2023 WSOP table with chips and cards

At long last, the 2024 World Series of Poker is upon us, with Tuesday marking the first of over a month and a half of wall-to-wall poker action in Las Vegas. Just like last year – and for the foreseeable future – the WSOP is being held on the Strip at both Horseshoe and Paris.

There are two events on Tuesday: $5,000 Champions Reunion No-Limit Hold’em Freezeout (8-Handed) and the traditional first day tournament, $500 Casino Employees No-Limit Hold’em.

Event #1 should be a good time. The brand new event is a normal $5,000 freezeout (wow, look at that…an actual freezeout), with one twist. Anyone who eliminates a former WSOP Main Event winner gets a free ticket into this summer’s Main Event.

Those tourneys are slated to run three and two days, respectively, so things will be even busier tomorrow when they are in their second days and two more tournaments begin. The pair are Event #3: $500 WSOP Kickoff No-Limit Hold’em Freezeout and Event #4: $1,500 Omaha Hi-Lo 8 or Better (8-Handed).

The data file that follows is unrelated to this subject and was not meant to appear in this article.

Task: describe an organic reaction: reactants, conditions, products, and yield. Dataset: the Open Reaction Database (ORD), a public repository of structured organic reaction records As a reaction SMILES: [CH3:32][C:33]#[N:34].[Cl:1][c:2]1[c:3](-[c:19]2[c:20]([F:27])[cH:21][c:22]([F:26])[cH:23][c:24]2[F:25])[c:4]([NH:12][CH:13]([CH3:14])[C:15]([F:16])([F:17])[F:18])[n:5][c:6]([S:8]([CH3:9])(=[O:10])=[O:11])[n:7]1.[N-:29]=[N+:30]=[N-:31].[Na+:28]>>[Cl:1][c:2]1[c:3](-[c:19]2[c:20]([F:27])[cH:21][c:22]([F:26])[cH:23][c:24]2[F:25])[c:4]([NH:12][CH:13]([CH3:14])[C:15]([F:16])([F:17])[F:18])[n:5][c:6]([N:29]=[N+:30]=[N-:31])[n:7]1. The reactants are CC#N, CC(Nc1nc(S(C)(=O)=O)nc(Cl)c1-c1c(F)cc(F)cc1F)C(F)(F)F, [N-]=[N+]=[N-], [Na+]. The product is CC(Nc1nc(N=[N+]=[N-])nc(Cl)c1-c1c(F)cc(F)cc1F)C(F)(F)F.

All told, there are 99 live bracelet events and another 30 online for players in Nevada, New Jersey, and Michigan on the newly-formed WSOP Online platform.

The 2024 WSOP Main Event begins July 3 with the first of four starting flights, one each day for four days. There are also four Day 2 flights, but Days 2A, 2B, and 2C will all run on July 7, while Day 2D, always the largest, will be by itself on July 8. After that, the field unifies on Day 3 and the tournament runs all the way through July 17 with just a single day off before the final table.

And for those of you who are planning to try to grind to the top of the WSOP Player of the Year leaderboard, remember that the rules have changed this year. No longer is it about playing as many tournaments as possible to gather as many cashes as possible in hopes of accumulating enough points.

Now, at least in the WSOP’s mind, it’s quality over quantity. Of course, players can still grind dozens of tournaments to chase the POY trophy, but now, only a player’s top ten points results count toward the leaderboard standings. And perhaps most significantly, only one of those results can be from an online event.

Image credit: PokerGO.com

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